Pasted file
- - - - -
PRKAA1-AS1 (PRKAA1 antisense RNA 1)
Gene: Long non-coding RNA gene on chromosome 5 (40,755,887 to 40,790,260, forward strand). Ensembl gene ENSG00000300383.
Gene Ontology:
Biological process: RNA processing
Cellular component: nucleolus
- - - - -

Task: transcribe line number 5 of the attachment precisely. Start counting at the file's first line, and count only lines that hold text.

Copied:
Cellular component: nucleolus